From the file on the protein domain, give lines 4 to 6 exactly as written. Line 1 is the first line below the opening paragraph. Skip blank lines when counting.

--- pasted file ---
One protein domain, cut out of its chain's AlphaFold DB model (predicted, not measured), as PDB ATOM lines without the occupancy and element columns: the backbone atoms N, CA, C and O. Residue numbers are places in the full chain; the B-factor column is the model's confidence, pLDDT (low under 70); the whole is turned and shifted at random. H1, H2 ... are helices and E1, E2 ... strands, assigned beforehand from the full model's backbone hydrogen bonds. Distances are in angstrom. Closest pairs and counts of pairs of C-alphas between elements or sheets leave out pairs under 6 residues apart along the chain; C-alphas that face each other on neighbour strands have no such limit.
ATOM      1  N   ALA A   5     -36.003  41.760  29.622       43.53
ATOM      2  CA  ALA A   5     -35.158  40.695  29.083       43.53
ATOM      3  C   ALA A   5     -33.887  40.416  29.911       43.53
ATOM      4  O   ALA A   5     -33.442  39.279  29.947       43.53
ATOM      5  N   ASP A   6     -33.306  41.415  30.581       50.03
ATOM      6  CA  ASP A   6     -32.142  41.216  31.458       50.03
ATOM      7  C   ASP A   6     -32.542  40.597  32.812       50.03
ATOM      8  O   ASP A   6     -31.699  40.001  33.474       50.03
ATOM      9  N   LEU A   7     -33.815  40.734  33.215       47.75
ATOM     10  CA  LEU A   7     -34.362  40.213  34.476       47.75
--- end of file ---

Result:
ATOM      4  O   ALA A   5     -33.442  39.279  29.947       43.53
ATOM      5  N   ASP A   6     -33.306  41.415  30.581       50.03
ATOM      6  CA  ASP A   6     -32.142  41.216  31.458       50.03